1) I think the relays ought not be a problem, judging by their performance on the OMC Z switch. I was under the impression that the MAX333 was an acceptable switch for low-noise signals (it is used immediately after the unity-gain input of the common-mode board, so it is presumed to have a noise floor much lower than an AD829's). That said, the CMB does show anomalously high low-frequency noise. I can do some testing to measure this, but what is the way around it? Use relays for everything? That would be OK, but it takes up a lot more space.
2) From my interrogation by EKG, I imagined that the balanced ISS PD would be its own specialized thing in a custom box. So, I didn't plan for that to be within the scope of this workhorse. Since we already know almost exactly what we will want from a balanced ISS setup, shouldn't we just make another design that is compact and best suited for that purpose?
3) I'm a bit confused here. Do you mean for the bias or for the offset? In either case, all we're doing is adding some extra active low-passing, right? The AD587 has a floor of ~100 nV/rtHz, so the filter brings this (and any junk from the potentiometer) down to the OPA140's floor of 5 nV/rtHz. As for drift, the AD587 is rated to ~10 ppm/K = 100 uV/K, while the OPA140's drift is well under 1 uV/K.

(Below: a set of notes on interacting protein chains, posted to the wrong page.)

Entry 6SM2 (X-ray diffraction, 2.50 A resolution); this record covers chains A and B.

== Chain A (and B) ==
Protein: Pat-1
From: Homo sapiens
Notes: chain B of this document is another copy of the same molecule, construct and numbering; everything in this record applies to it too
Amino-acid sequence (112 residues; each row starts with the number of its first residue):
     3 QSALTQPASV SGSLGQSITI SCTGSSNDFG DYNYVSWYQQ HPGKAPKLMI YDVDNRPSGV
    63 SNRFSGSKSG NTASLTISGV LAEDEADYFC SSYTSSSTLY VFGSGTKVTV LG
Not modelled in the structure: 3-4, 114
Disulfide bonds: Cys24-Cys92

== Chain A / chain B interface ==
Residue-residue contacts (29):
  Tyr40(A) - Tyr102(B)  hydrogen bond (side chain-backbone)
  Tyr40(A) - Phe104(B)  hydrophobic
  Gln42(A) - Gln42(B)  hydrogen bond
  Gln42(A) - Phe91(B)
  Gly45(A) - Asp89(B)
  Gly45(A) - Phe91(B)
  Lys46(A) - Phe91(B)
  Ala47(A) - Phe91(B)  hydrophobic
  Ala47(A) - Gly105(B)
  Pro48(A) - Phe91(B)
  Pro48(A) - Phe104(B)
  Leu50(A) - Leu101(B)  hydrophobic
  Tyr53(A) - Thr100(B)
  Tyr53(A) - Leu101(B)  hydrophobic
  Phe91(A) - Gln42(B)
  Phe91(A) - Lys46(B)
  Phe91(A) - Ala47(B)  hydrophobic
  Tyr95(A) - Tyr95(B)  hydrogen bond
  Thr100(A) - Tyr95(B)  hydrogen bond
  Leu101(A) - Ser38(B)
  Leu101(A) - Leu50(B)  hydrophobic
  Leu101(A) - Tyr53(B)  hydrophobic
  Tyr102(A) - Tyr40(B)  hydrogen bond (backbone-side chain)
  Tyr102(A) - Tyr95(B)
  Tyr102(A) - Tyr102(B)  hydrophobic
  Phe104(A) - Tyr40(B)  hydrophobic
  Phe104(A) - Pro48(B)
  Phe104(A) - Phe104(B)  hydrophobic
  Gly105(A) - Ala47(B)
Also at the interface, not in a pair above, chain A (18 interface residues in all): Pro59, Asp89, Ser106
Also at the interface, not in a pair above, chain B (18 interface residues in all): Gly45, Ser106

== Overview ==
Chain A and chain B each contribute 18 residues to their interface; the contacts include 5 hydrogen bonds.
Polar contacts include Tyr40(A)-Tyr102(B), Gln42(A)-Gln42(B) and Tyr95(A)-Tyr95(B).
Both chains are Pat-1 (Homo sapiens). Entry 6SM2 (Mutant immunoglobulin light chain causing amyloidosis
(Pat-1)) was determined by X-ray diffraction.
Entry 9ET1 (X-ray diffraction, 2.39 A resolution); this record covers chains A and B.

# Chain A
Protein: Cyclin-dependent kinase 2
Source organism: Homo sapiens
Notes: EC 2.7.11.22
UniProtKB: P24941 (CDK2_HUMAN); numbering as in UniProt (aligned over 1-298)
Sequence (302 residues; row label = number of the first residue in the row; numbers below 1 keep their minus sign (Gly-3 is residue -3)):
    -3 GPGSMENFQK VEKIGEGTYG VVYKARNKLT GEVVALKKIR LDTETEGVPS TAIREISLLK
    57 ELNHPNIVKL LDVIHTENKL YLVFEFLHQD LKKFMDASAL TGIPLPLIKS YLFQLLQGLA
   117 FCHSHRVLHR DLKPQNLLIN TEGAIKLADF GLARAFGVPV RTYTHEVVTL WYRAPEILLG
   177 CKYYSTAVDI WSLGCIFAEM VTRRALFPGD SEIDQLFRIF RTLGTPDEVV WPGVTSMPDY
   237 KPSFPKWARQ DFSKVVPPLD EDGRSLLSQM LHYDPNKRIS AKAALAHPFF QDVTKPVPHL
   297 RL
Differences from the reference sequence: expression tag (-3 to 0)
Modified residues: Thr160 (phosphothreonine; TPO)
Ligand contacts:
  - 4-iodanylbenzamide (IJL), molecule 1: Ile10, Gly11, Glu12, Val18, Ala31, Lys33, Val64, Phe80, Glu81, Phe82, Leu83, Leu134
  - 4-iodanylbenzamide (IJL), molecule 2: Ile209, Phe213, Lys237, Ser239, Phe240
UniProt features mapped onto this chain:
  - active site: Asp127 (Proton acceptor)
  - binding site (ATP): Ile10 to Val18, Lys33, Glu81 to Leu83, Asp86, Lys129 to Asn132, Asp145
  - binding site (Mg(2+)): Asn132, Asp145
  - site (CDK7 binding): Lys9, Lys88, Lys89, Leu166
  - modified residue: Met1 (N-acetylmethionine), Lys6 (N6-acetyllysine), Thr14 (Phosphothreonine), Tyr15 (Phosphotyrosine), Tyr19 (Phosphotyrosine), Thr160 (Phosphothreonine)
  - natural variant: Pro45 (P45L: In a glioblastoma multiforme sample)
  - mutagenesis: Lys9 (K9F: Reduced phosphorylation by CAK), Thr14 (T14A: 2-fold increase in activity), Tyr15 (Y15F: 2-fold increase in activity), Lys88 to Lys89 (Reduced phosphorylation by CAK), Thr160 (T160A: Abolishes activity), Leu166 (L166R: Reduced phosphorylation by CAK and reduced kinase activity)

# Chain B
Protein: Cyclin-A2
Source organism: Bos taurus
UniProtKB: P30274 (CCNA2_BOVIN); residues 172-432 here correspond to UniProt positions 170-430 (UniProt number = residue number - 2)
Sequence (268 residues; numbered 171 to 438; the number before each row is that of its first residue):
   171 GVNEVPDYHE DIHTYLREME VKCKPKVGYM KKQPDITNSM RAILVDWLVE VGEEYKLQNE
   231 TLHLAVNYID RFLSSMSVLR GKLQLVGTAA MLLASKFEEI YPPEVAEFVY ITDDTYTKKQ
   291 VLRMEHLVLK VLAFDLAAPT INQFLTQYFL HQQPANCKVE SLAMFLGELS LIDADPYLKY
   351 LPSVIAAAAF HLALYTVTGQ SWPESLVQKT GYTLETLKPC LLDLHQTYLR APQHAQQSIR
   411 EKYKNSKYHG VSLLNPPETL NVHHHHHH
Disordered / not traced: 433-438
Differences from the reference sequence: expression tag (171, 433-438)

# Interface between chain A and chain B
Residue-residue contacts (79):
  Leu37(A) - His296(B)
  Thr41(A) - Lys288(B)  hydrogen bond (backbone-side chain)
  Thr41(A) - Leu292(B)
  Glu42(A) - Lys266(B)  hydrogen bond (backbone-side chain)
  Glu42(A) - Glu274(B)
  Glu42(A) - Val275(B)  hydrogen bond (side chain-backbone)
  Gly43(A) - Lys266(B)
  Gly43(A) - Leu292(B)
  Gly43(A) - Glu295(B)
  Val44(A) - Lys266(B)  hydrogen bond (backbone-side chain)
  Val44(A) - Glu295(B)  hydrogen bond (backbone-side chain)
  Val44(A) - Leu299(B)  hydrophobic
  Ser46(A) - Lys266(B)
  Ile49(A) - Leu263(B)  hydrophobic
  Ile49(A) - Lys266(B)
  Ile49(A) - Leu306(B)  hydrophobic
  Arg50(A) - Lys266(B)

The first package with some replacement optics came in today (8 lenses, 6 mirrors, 2 beamsplitters). First contact has been applied to the optical surfaces of all parts that will go into the setup immediately. When I previously peeled off the FC I did so without an ion gun, which tends to leave charge behind on the cleaned surface . I received the Top Gun unit that was destined for Bridge from Koji (OMC Lab) and made it into a mobile unit like the one at the 40m. Once the gas cylinder comes in ( tomorrow) I can start peeling the FC off and swapping optics.
The gas cylinder eventually made it to the lab and we now have a mobile top gun assembly for the bridge labs. I followed Steve's and Calum's suggestion and triple-rinsed the tube that delivers the nitrogen from the cylinder to the top gun unit with acetone. I set the pressure regulator to 40 psi and let gas stream through the tube before connecting it for ~2 minutes. I did the same with the top gun all hooked up, ~2min at 40psi.